This gun was extensively used by both the Army and the Navy. Naval guns were the secondary armament on pre-dreadnought battleships and the main guns on armored cruisers. Some of these guns were later transferred to the Army after the ships were scrapped while others were reused on monitors built during World War I. The Army version was the standard coastal defense gun until well after the end of World War II. When Britain and Canada gave up their coastal defense artillery in 1956, a quantity were then sold to Portugal and Turkey where some of them may still remain.
Extracts from Admiral E.C. Troubridge's courtmartial regarding these guns include these comments: "The 9.2-inch Mark XI [guns used on HMS Defence] has always been known as an inaccurate gun. It is probably due to the high muzzle velocity. The 9.2-inch Mark X [guns]. . . are inaccurate at certain stages of wear of the gun. Otherwise they are accurate guns" and "For the 9.2-inch Mark X and XI and 7.5-inch Mark II the average spread [dispersion] was 200 - 250 yards at a range of 7000 - 8000 yards" (180 - 230 m spread at ranges of 6,400 - 7,300 m).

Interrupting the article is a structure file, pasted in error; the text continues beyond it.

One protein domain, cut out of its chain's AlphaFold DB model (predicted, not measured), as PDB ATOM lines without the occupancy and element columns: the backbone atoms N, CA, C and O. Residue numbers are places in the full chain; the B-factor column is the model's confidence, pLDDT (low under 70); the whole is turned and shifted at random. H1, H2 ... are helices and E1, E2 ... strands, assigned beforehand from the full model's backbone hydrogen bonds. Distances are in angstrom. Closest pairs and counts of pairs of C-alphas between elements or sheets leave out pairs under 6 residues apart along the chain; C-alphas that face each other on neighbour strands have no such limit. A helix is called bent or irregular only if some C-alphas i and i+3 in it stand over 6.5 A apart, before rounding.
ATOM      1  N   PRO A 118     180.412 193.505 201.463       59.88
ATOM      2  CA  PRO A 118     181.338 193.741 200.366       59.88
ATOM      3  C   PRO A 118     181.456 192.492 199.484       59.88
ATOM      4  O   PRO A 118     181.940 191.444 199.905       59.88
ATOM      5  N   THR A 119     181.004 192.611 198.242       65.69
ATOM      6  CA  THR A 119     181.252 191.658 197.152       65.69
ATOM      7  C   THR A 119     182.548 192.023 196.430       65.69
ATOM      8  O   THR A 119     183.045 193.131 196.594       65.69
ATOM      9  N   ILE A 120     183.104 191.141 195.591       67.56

Of built-up construction and wire-wound. Suffered from "steel choke" and too large a propellant grain. In Army guns a smaller grain propellant was eventually adopted and a tapered inner "A" tube was gradually introduced, thus bringing them up to modern standards. A total of 112 guns were made for the Navy of which 12 were later transferred to land service and a further 170 guns were built for the Army. Actual bore length of all guns was 46.66 calibers.